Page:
To be sure, the situation is not one would call dire, unless you live on the street where during the Summer beachgoers park their cars haphazardly to be near the Point’s sandy stretches.

The result: the street becomes a clogged parking lot, impassable for residents and emergency vehicles.

For years residents have complained. But the city shied away from any action, out of fear that curtailing the parking however unsafe would engender the wrath and fines of the Coastal Commission. The agency religiously encourages anything to facilitate public access to Malibu’s beckoning beaches.

That is, until this year. With beach days on the rise and more and more people descending on the Point, clogging streets with their cars, residents say, enough is enough. First responders also have voiced concern.

Residents rallied before the city’s public safety commission, and demanded something be done. Confronted by a determined citizenry, the city agreed to initiate several mitigating measures, to constrain the parking, and increase enforcement.

Now all wait until it is actually done, hopefully before the Summer ends.

Maybe because it is July Fourth, but one senses a welling up of resident frustration with the city’s handling of planning issues, and the need for more civic transparency, more democracy!

Malibu is getting more dense and desirable, and traffic more intense. The ever-avaricious real estate interest love it, but residents don’t. Shrill protests have erupted over development, mostly the high end chain stores for the tourists, but also trophy houses for the deep pocket transient.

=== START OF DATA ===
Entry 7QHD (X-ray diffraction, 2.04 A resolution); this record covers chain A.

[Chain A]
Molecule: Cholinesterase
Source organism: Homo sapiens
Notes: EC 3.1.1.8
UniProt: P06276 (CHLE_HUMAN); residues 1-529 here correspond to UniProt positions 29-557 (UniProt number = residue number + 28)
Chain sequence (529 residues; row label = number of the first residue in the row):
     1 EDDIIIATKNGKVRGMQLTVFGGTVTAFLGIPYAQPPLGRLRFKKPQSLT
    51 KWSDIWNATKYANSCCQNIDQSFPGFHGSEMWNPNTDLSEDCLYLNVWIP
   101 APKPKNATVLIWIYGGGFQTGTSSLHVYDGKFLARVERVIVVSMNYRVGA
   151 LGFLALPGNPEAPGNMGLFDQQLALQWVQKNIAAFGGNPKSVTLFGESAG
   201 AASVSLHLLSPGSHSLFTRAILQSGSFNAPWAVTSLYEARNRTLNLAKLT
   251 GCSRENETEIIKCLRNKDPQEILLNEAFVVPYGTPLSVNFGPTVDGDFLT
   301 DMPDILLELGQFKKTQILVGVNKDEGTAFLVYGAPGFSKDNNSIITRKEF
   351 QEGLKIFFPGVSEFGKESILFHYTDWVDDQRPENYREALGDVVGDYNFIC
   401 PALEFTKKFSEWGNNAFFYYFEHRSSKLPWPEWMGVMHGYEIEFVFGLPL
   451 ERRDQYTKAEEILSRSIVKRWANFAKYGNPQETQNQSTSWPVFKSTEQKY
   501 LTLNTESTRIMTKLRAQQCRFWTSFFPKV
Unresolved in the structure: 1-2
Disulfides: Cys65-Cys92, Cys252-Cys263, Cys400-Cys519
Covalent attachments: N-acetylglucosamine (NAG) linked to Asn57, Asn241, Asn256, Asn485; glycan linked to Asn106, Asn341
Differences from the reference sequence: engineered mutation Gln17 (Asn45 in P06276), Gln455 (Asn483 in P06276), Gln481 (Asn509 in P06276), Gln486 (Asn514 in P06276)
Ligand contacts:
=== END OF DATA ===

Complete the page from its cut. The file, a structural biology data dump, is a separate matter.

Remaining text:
This conflict prompted the recent overwhelming approval by voters of an ordinance with the intent of constricting large commercial developments. However badly written, it nonetheless is an expression of protest.

Next came a ringing citizen protest of plans to cut down severable venerable trees to widen a street in the civic center to accommodate increased traffic generated by a proposed new shopping center.

Though the city’s Planning Commission voted that the trees somehow be saved, the issue is still to be resolved by a conflicted city government and a recalcitrant Caltrans.

But now involved and raising its voice is an energized citizenry, very much in the spirit of July Fourth.

Time to light a firecracker in celebration.

I’m Sam Hall Kaplan, and this is the City Observed, on KBU and radiomalibu. net.